A thimble is container enough to haul away all the common sense here. This is a city built on wishful thinking. Alas, Earnie Shavers has been infected. He believes he can beat Larry Holmes because he no longer is eating linguini. Really.

Earnie Shavers is as decent a fellow as ever knocked out 56 men bold enough to fight him for money. He has his original wife, five daughters and such a sweet nature he is forced every morning to shave his head in hopes of passing for ferocious.

Of the ebony dome, Shavers once said, "I had to do something to be noticed. We all look alike, you know." The line was delivered with a smile. He comes to the world with no bitterness, this son of an Alabama sharecropper who worked picking cotton, putting out fires and putting cars together on an assembly line before, at 23, he tried boxing.

He knocked out 19 fighters in the first round. Strong men grew faint at the sound of Earnie Shavers' name. Only Muhammad Ali, the greatest, dared risk a reputation against the dreadnought. Shavers is 6 feet tall, weighs 210 pounds and has arms carved by Michelangelo.

Against Ali, Shavers fought the fight of his life. This was two years ago. Brave but no fool, Ali figured Shavers was a sprinter (he had gone more than six rounds only seven times in 60 fights) who, at 33, was sprinting against the wind.

But come the 15th round, Shavers was there. It was a grand round. Two strong and brave men brought all their resources to three minutes of war. Shavers seemed to have Ali unconscious. Then Ali rallied to stagger Shavers. By winning that round, Ali kept his championship.

The Ali fight made Shavers a force in the heavyweight division. It led directly to a fight with a rising young contender named Larry Holmes, another son of the dirt-poor South who was so good -- 27 victories without a defeat -- that the fighters with names wanted nothing more than to put great distances between themselves and the kid.

Holmes beat Shavers easily. In 12 rounds, only one judge said Shavers won a single round. Whatever Shavers took into that 15th round with Ali, he left there; that was the experts' judgment. Shavers was done for good.

Holmes won a part of the heavyweight championship -- the World Boxing Council version -- by beating Ken Norton in his next fight. A lot of people who like Shavers wondered why the nice guy kept going.Why, they asked, did he want to fight Ken Norton a year after being embarrassed by Holmes? Norton would send Shavers to humiliating retirement.

It took Shavers 1 minute 2 seconds to knock out Norton. So much for retirement.

And now we have Holmes-Shavers again. They meet Friday night on ABC-TV for Holmes' part of the championship. A knockout of Norton is no big deal, for Norton spent a career in apprehension created by the idea someone might hit him hard on the nose. At 35, Shavers is still strong enough to do that. But why, the question now is, should any wishful thinker believe Shavers can beat a guy he couldn't even touch 18 months ago?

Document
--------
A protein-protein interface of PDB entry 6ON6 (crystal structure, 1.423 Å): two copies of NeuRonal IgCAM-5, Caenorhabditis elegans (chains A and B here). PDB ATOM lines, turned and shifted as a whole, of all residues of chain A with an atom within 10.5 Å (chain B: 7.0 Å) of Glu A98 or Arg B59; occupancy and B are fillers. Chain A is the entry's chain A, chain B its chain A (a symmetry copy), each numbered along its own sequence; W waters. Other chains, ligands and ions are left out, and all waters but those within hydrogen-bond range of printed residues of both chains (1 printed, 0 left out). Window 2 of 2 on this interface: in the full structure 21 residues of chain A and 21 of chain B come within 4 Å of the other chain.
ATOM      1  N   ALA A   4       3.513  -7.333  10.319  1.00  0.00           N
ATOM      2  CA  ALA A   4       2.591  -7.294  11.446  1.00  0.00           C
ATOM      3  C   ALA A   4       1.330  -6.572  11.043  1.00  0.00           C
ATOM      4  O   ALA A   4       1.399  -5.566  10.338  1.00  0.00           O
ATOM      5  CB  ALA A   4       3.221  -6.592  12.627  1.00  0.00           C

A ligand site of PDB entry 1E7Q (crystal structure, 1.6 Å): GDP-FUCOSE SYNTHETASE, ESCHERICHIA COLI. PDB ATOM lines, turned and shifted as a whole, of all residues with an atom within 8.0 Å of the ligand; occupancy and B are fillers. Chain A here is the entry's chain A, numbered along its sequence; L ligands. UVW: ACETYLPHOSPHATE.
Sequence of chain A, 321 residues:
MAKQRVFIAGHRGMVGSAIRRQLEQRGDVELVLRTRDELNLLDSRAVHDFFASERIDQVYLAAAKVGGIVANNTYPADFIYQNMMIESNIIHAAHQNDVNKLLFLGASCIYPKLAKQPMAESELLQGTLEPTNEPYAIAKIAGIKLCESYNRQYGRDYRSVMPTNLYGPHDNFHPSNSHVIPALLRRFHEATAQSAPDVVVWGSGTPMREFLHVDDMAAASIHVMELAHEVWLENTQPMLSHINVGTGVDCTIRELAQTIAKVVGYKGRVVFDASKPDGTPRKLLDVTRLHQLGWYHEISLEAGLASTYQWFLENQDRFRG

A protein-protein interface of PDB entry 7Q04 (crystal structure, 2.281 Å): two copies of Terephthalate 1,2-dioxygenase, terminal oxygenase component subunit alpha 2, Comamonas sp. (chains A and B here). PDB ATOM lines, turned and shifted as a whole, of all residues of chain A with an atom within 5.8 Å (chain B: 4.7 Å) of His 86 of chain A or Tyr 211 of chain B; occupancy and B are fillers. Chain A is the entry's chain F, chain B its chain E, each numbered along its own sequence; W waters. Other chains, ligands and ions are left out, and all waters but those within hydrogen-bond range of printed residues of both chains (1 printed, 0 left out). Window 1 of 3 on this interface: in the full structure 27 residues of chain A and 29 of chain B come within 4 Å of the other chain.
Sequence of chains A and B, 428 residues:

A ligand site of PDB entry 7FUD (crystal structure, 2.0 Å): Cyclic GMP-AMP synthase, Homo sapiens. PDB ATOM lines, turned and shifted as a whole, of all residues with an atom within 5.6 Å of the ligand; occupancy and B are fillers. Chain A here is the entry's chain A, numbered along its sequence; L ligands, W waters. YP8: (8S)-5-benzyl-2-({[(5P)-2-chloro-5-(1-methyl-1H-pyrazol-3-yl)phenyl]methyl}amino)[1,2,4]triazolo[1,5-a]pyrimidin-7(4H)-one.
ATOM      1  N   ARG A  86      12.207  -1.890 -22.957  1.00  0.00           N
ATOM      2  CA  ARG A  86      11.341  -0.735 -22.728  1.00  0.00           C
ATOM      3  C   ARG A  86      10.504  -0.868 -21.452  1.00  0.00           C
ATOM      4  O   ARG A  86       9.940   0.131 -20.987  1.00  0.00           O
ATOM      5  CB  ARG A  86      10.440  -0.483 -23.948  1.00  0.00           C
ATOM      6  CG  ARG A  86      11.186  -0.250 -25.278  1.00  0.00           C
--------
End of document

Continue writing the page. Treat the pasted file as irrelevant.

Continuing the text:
Shavers says he can win because he no longer is eating pasta and linguini, pizza and Big Macs.

He is serious. He believes he was in poor physical condition for the first Holmes fight. He says it was the fault of his manager the, Blackie Gennaro. "Blackie wouldn't go for a nickel," Shavers said today. "El Cheapo. He said, 'Ernie, I'll do anything for you, so long as it's free.'"

Shavers said Gennaro spent only $8,000 for 4 1/2 weeks of training. This time, with a new manager, Frankie Luca, Shavers says he has been in training for nine weeks at a cost of $40,000.

"In Blackie's camp," said Shavers' sparring partner, John Giroski, "I lost 10 pounds. Here, I've gained 20. Thank God, we ran out of them coupons for Big Macs."

"I'm eating good food this time," Shavers said. "I'm ready this time," Shavers said. Physically I'm ready and mentally I'm ready. A new ball game."

Students of wishful thinking will recognize in Shavers' words the familiar litany of a fighter getting a second chance against the man who beat him badly the first time. It's never a matter of ability that made the difference, it's always an outside force that can be controlled the next time. If he lost eating pasta, naturally he can win eating steak.

No he can't. Holmes is too young, too strong, too fast, too tall and too good for Shavers. As he did the last time, Holmes will keep a jab attached to Savers' lip. Holmes will move freely around the ring, Ali-like, consistently out of reach of the slower, shorter Shavers.

Throw out Holmes' last bout, a stinker against a youngster named Mike Weaver. Holmes wasn't interested then; after Shavers and Norton, the anonymous Weaver stirred Holmes to genuine action only in the last two rounds of a 12-round fight. Then, also Ali-like, Holmes did what he needed to win, nearly knocking out Weaver in the 11th.

Holmes knows better than to lose interest against Shavers. One punch and it could be over.

"He was cocky then," Shavers said, speaking of the first time he ever say Holmes, back in 1973, "but he's much more cocky now."

Holmes has good reason for confidence. At 29, he is at his physical peak. He is undefeated in 31 fights. He will be paid $2.5 million for going against a man he beat with astonishing ease 18 months ago (Shavers gets $300,000).

The first thing you see at the baggage claim area of the Las Vegas airport is a man wearing a Playboy bunny outfit.

He says his name is Strawberry.

He wears Playboy bunny ears and has a bunny tail. At the bottom of his hairy legs, he wears roller skates. He carries a tambourine and a tiny tin trumpet. He uses them when he sings to passers-by. He says his job is to deliver singing telegrams to the arriving wishful thinkers.

"Who," someone asked Strawberry, "is going to win the Holmes-Shavers fight?"

"Don't you think Shavers ought to wear my wig?" Strawberry said. He shook the red tresses that hung down past his whiskers.